Also read: Zika virus: Doctors asked to monitor scans of pregnant women

Alert issued around Thalakayalabetta

“Since the day we received reports, an alert was issued in the five km radius of Thalakayalabetta. We have taken all preventive measures at the field level. We formed 53 teams. Each team has two members who have been surveying 888 houses surrounding the five km radius of that area. We have been getting screenings done regularly,” Mahesh Kumar told PTI.

Aedes albopictus mosquito. (Wikimedia Commons)

Aedes albopictus mosquito. (Wikimedia Commons)

As a precautionary measure, blood samples of 33 patients have been sent to the NIV. Twenty nine of them are antenatal cases and four samples are of patients with high fever. “We are waiting for the results, which are expected to come in another 10 days,” he added.

“Samples are being collected regularly. All these patients whose blood samples have been sent are doing fine. Only one patient with a fever had to be admitted to the district hospital, but the patient has been discharged,” Kumar said.

According to health officials, all precautionary measures have been taken to control the mosquito breeding around houses. Health awareness is being created; people have been made to understand the importance of maintaining cleanliness and hygiene in and around houses.

Mosquito fogging is being done near the area where the Zika virus was detected and the Revenue Department has also been urged to cooperate with the Health Department and take necessary action to contain further spread of the virus.

Also read: Mosquito numbers, diseases to increase due to climate change

About Zika virus

Zika virus is a flavivirus, which is the same family of viruses that includes dengue, yellow fever, and West Nile virus. Zika virus is primarily transmitted to humans through the bite of infected Aedes mosquitoes, particularly Aedes aegypti and Aedes albopictus. These mosquitoes are commonly found in tropical and subtropical regions.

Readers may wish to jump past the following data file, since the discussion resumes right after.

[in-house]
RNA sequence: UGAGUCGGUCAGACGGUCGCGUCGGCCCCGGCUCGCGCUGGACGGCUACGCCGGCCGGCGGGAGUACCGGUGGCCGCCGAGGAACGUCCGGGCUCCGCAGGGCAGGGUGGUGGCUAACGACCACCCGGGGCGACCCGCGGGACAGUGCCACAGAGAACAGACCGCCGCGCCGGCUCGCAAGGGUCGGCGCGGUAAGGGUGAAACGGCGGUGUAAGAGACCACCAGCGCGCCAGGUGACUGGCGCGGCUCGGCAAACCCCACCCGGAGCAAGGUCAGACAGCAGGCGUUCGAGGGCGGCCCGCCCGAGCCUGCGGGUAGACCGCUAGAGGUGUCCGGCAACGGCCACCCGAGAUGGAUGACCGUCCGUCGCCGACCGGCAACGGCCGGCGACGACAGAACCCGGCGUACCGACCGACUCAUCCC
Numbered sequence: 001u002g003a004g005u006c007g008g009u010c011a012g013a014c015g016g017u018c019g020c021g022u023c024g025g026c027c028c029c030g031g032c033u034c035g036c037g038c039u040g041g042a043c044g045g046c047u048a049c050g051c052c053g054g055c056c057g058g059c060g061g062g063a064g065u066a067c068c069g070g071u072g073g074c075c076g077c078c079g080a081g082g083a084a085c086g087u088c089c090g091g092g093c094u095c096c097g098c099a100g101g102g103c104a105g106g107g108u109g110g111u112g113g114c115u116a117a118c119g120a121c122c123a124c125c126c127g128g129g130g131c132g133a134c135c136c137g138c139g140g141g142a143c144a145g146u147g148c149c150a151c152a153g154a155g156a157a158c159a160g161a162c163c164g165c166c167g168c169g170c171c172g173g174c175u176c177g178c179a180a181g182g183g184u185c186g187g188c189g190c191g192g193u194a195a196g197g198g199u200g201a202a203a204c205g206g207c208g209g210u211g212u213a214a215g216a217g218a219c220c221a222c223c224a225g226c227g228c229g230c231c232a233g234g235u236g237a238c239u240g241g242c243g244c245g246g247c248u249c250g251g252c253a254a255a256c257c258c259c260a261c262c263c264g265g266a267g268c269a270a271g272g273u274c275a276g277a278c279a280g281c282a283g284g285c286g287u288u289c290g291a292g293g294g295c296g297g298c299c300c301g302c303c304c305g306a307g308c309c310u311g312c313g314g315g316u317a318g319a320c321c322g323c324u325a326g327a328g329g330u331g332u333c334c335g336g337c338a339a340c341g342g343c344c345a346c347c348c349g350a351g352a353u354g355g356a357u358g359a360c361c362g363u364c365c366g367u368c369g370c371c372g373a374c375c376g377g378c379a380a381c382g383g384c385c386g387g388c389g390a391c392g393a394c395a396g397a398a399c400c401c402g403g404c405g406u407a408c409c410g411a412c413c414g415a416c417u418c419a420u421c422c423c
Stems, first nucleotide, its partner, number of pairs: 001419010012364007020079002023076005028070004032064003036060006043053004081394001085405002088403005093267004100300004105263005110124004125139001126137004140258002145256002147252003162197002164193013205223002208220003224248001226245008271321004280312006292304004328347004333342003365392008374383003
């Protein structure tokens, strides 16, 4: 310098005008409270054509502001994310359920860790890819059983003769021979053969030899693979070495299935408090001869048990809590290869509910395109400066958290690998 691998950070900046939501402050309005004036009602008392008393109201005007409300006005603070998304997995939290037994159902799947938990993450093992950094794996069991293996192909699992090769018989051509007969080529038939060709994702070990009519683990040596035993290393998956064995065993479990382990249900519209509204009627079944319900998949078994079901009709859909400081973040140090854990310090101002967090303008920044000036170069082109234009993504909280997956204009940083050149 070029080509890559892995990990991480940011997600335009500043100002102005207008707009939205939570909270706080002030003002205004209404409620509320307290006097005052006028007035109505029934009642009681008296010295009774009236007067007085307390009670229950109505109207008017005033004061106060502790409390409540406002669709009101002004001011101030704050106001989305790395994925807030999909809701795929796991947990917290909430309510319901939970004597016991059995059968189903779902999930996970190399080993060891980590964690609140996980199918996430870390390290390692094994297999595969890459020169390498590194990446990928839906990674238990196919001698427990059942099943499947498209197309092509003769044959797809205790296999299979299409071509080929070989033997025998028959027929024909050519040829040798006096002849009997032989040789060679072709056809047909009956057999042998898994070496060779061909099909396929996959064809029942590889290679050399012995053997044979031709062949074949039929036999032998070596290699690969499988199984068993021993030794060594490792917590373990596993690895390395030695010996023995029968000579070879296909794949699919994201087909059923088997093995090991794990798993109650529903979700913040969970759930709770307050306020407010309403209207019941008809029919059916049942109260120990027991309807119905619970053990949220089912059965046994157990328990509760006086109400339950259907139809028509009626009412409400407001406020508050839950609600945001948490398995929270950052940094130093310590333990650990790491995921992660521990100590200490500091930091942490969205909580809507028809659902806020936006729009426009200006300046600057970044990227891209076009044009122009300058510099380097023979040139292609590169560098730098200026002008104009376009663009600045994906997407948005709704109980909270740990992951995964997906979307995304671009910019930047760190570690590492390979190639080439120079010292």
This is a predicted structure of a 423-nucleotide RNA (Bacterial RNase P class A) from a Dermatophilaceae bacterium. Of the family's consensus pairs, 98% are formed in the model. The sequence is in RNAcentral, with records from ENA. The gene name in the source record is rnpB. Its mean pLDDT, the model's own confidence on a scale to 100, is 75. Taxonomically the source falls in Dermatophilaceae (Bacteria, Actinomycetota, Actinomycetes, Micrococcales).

Many people infected with Zika virus may not develop any symptoms or they may experience mild symptoms such as fever, rash, joint pain, and conjunctivitis (red eyes). Symptoms, when present, are usually mild and last for several days to a week.

Pregnancy and Birth Defects

Zika virus infection during pregnancy can lead to serious birth defects in the developing foetus, including microcephaly (a condition where a baby is born with a smaller head and brain) and other neurological abnormalities. It is crucial for pregnant women to take precautions to avoid Zika virus exposure, especially in areas of active transmission.


Beside mosquito bites, Zika virus can also be transmitted through sexual contact with an infected partner. There have been cases of Zika virus transmission through blood transfusion and from mother to child during childbirth or breastfeeding.

Geographic Distribution

The Zika virus was initially identified in Uganda in 1947 and was historically found in Africa and Asia. However, it gained significant attention in 2015 when it was linked to a large outbreak in the Americas, including Brazil. It has since been reported in various parts of the world, including in Kerala.


Preventing mosquito bites is a key measure to reduce the risk of Zika virus infection, especially for pregnant women and individuals living in or travelling to areas with Zika transmission. Safe sexual practices, such as using condoms, can help prevent sexual transmission.

Vaccine and Treatment

There is no specific antiviral treatment for Zika virus and no vaccine is available. Research into vaccines and treatments for Zika virus are ongoing.